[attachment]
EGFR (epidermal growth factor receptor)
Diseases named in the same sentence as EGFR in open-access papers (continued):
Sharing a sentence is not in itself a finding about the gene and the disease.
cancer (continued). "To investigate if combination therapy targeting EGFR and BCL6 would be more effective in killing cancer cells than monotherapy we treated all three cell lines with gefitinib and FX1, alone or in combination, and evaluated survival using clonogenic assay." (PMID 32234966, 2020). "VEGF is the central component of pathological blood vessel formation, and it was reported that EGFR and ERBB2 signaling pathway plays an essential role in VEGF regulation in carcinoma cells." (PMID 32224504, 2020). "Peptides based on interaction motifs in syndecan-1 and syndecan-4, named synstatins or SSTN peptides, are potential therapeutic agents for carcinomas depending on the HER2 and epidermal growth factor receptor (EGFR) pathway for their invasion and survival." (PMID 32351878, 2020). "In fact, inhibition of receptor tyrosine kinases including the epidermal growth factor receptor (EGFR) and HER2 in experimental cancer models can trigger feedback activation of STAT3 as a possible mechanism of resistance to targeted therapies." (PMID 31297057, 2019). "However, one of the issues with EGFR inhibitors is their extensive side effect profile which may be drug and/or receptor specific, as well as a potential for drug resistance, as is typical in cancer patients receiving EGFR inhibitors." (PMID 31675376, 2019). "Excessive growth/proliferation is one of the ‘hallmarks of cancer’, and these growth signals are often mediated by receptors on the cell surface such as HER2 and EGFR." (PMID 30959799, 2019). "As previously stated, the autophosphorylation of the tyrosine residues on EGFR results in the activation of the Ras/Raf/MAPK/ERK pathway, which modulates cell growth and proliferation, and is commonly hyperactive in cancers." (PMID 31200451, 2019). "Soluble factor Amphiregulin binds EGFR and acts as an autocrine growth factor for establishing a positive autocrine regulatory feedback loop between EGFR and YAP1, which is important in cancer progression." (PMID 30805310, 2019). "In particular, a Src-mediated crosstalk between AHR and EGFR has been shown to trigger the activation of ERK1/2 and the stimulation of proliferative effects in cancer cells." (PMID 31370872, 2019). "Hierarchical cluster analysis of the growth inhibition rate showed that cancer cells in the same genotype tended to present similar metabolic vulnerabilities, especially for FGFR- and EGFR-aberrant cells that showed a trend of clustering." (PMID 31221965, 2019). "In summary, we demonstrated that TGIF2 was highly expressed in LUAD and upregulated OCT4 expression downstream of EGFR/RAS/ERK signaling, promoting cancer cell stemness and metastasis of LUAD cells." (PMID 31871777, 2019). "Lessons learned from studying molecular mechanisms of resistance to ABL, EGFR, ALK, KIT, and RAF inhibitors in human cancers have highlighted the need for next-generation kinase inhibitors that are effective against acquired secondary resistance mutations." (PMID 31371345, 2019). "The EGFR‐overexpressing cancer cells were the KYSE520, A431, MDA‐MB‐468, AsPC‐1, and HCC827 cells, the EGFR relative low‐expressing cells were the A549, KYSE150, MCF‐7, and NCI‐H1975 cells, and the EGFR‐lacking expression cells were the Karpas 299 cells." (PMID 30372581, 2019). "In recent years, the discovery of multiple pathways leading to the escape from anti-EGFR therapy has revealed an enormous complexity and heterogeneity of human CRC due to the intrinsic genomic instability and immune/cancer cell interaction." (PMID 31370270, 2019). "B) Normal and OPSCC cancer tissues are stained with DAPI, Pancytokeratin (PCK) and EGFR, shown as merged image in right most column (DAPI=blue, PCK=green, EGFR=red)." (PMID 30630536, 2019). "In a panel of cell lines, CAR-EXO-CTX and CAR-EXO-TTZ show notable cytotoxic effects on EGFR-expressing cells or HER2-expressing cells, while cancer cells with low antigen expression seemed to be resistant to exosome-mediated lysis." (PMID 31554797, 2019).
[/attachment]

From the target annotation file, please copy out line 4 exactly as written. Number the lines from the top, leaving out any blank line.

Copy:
cancer (continued). "To investigate if combination therapy targeting EGFR and BCL6 would be more effective in killing cancer cells than monotherapy we treated all three cell lines with gefitinib and FX1, alone or in combination, and evaluated survival using clonogenic assay." (PMID 32234966, 2020). "VEGF is the central component of pathological blood vessel formation, and it was reported that EGFR and ERBB2 signaling pathway plays an essential role in VEGF regulation in carcinoma cells." (PMID 32224504, 2020). "Peptides based on interaction motifs in syndecan-1 and syndecan-4, named synstatins or SSTN peptides, are potential therapeutic agents for carcinomas depending on the HER2 and epidermal growth factor receptor (EGFR) pathway for their invasion and survival." (PMID 32351878, 2020). "In fact, inhibition of receptor tyrosine kinases including the epidermal growth factor receptor (EGFR) and HER2 in experimental cancer models can trigger feedback activation of STAT3 as a possible mechanism of resistance to targeted therapies." (PMID 31297057, 2019). "However, one of the issues with EGFR inhibitors is their extensive side effect profile which may be drug and/or receptor specific, as well as a potential for drug resistance, as is typical in cancer patients receiving EGFR inhibitors." (PMID 31675376, 2019). "Excessive growth/proliferation is one of the ‘hallmarks of cancer’, and these growth signals are often mediated by receptors on the cell surface such as HER2 and EGFR." (PMID 30959799, 2019). "As previously stated, the autophosphorylation of the tyrosine residues on EGFR results in the activation of the Ras/Raf/MAPK/ERK pathway, which modulates cell growth and proliferation, and is commonly hyperactive in cancers." (PMID 31200451, 2019). "Soluble factor Amphiregulin binds EGFR and acts as an autocrine growth factor for establishing a positive autocrine regulatory feedback loop between EGFR and YAP1, which is important in cancer progression." (PMID 30805310, 2019). "In particular, a Src-mediated crosstalk between AHR and EGFR has been shown to trigger the activation of ERK1/2 and the stimulation of proliferative effects in cancer cells." (PMID 31370872, 2019). "Hierarchical cluster analysis of the growth inhibition rate showed that cancer cells in the same genotype tended to present similar metabolic vulnerabilities, especially for FGFR- and EGFR-aberrant cells that showed a trend of clustering." (PMID 31221965, 2019). "In summary, we demonstrated that TGIF2 was highly expressed in LUAD and upregulated OCT4 expression downstream of EGFR/RAS/ERK signaling, promoting cancer cell stemness and metastasis of LUAD cells." (PMID 31871777, 2019). "Lessons learned from studying molecular mechanisms of resistance to ABL, EGFR, ALK, KIT, and RAF inhibitors in human cancers have highlighted the need for next-generation kinase inhibitors that are effective against acquired secondary resistance mutations." (PMID 31371345, 2019). "The EGFR‐overexpressing cancer cells were the KYSE520, A431, MDA‐MB‐468, AsPC‐1, and HCC827 cells, the EGFR relative low‐expressing cells were the A549, KYSE150, MCF‐7, and NCI‐H1975 cells, and the EGFR‐lacking expression cells were the Karpas 299 cells." (PMID 30372581, 2019). "In recent years, the discovery of multiple pathways leading to the escape from anti-EGFR therapy has revealed an enormous complexity and heterogeneity of human CRC due to the intrinsic genomic instability and immune/cancer cell interaction." (PMID 31370270, 2019). "B) Normal and OPSCC cancer tissues are stained with DAPI, Pancytokeratin (PCK) and EGFR, shown as merged image in right most column (DAPI=blue, PCK=green, EGFR=red)." (PMID 30630536, 2019). "In a panel of cell lines, CAR-EXO-CTX and CAR-EXO-TTZ show notable cytotoxic effects on EGFR-expressing cells or HER2-expressing cells, while cancer cells with low antigen expression seemed to be resistant to exosome-mediated lysis." (PMID 31554797, 2019).